Leaping To The Wrong Conclusion

Leaping to the wrong conclusion is a daily event the stock market.

Friday’s Jobs report provided a quintessential example. A retreat to the Covid-19 playbook provides a comedy of errors ending in new all-time highs for both the Dow Jones Industrials and S&P 500, with the Nasdaq composite up on the day but down 1.5% on the week.

When the curtain’s pulled back, the Wizard (A.K.A. Cathie Wood) should be owning Old Navy instead of Armani (by charter she cannot).

Friday’s jobs report miss was a doozy  … estimated 1,000,000 new jobs, actual 266,000. Yes, the prediction business is tough. Yes, the economy is doing great. How could the number miss by so much from the venerable economic community’s (these guys are generally not a helpful resource in the investment process) learned guess? The initial headline from CNBC was, “Dow futures (which were up 200 points) turn negative, Nasdaq futures jump as yields dive on jobs report.” The link I’ve attached is to a corrected post talking about how well the market ended up Friday.

Could it be these minions were failing to account for a policy error in the American Rescue Plan Act of 2021 signed into law in March and the provisions having to do with extended unemployment benefits?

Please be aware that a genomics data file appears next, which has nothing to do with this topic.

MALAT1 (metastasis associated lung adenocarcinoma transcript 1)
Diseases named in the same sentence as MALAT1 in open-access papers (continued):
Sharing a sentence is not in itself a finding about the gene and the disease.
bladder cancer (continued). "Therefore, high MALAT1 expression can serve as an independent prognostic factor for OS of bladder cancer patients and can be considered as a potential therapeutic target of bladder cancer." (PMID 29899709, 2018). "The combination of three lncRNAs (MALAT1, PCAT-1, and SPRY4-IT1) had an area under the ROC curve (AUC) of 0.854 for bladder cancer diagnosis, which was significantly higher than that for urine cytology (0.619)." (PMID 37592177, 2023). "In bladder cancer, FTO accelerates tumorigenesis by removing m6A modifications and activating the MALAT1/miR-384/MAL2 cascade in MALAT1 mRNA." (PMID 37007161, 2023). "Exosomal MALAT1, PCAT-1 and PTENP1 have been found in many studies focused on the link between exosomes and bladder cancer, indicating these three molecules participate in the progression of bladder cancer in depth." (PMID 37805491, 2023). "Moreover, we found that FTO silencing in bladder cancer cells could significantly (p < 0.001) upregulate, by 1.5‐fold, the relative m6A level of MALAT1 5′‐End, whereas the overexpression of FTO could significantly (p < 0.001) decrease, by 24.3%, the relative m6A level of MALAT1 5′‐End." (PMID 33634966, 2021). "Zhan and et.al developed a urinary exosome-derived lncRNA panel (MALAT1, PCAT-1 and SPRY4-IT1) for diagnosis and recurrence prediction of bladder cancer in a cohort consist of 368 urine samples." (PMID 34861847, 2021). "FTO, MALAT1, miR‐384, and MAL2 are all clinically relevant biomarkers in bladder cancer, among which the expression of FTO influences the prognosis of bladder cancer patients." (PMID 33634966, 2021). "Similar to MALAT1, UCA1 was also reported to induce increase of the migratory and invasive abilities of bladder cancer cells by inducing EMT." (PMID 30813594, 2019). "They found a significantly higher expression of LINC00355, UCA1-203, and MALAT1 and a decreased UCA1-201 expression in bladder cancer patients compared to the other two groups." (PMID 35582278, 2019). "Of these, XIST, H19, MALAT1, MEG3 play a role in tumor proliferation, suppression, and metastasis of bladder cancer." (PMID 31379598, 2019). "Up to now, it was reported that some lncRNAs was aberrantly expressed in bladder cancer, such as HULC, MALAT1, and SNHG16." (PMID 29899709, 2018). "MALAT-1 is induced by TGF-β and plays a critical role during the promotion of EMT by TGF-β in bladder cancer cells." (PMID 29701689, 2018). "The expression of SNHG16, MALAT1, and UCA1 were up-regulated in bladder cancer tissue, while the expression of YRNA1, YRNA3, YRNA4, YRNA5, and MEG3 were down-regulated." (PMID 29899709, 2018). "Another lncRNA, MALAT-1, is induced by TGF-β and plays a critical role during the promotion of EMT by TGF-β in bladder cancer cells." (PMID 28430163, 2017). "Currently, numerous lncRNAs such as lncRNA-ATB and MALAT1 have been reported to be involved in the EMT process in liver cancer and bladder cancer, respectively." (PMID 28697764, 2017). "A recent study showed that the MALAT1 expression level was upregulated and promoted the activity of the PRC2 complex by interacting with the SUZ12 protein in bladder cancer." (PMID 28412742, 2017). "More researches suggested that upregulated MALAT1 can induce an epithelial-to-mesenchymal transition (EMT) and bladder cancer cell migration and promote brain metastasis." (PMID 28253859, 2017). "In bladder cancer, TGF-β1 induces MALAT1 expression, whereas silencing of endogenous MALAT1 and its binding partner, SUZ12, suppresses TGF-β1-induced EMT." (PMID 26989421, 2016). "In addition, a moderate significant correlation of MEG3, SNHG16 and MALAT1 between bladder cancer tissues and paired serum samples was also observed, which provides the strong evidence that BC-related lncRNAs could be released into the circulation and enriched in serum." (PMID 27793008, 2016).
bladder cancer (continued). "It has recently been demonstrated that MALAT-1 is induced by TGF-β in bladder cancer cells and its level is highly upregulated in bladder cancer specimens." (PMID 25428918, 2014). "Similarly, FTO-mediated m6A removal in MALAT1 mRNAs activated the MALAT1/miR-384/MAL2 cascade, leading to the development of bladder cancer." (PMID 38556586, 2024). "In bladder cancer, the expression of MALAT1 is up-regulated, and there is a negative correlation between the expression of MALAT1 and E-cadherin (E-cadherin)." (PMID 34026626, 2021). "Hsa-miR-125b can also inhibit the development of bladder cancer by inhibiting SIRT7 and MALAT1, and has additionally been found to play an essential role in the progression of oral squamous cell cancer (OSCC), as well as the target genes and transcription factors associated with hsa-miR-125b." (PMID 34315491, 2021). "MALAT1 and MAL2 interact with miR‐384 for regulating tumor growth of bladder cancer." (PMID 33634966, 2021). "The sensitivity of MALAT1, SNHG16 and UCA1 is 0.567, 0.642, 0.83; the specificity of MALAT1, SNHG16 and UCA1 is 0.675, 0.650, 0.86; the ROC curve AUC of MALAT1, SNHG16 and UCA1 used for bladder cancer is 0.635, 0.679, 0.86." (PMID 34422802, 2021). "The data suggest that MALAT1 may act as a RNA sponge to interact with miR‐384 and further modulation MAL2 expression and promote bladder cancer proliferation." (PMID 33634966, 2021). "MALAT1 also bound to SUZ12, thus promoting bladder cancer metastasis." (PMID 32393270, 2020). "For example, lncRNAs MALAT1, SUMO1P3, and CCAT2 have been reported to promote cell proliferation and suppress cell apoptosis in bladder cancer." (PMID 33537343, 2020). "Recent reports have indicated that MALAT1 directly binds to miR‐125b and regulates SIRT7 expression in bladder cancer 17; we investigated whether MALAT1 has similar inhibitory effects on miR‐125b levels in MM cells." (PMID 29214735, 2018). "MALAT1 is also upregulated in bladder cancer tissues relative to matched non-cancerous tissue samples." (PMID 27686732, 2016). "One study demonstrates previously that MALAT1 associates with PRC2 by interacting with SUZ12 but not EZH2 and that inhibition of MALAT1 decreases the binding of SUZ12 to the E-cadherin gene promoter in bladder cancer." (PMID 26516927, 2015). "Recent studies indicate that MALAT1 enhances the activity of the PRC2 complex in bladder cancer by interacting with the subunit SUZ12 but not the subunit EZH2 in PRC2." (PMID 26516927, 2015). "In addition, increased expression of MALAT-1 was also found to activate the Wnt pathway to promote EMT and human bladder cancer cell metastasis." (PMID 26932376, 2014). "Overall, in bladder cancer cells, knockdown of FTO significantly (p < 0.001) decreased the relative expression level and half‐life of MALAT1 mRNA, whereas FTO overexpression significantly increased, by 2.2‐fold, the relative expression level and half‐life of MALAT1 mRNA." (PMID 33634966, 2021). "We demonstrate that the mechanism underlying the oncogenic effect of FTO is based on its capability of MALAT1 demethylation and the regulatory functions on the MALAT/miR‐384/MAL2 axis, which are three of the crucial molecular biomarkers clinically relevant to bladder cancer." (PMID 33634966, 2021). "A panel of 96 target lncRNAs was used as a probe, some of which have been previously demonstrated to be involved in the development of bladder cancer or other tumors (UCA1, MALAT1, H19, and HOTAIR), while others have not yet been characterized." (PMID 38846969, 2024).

However the market’s quickly jumped-to conclusion (by the computers and some real live market participants) was that this was a sign of unforeseen economic weakness. Sell first, ask questions later … all signs of a very skittish market.

Mini-flight to safety … Returning to the Covid19 Playbook

Market reaction to this news was bifurcated: Buy safety assets – bonds, gold, Bitcoin (?) and new economy/innovation – and sell risk (all other common stocks). The yield on the 10-year US Treasury fell 9 basis points to 1.47% (closing 5/7 at 1.58%). Gold spiked.. Bitcoin jumped $2400 (not sure why this might be considered a safe haven by some). And true to the ‘Covid playbook’ the Nasdaq composite index jumped 300 points. Ta Da … the new economy and innovation … a sector where the sun always shines and valuations are irrelevant.

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Disclaimer: The information presented here represents my own opinions and does not contain recommendations for any particular investment or securities. I may, from time to time, mention certain ...

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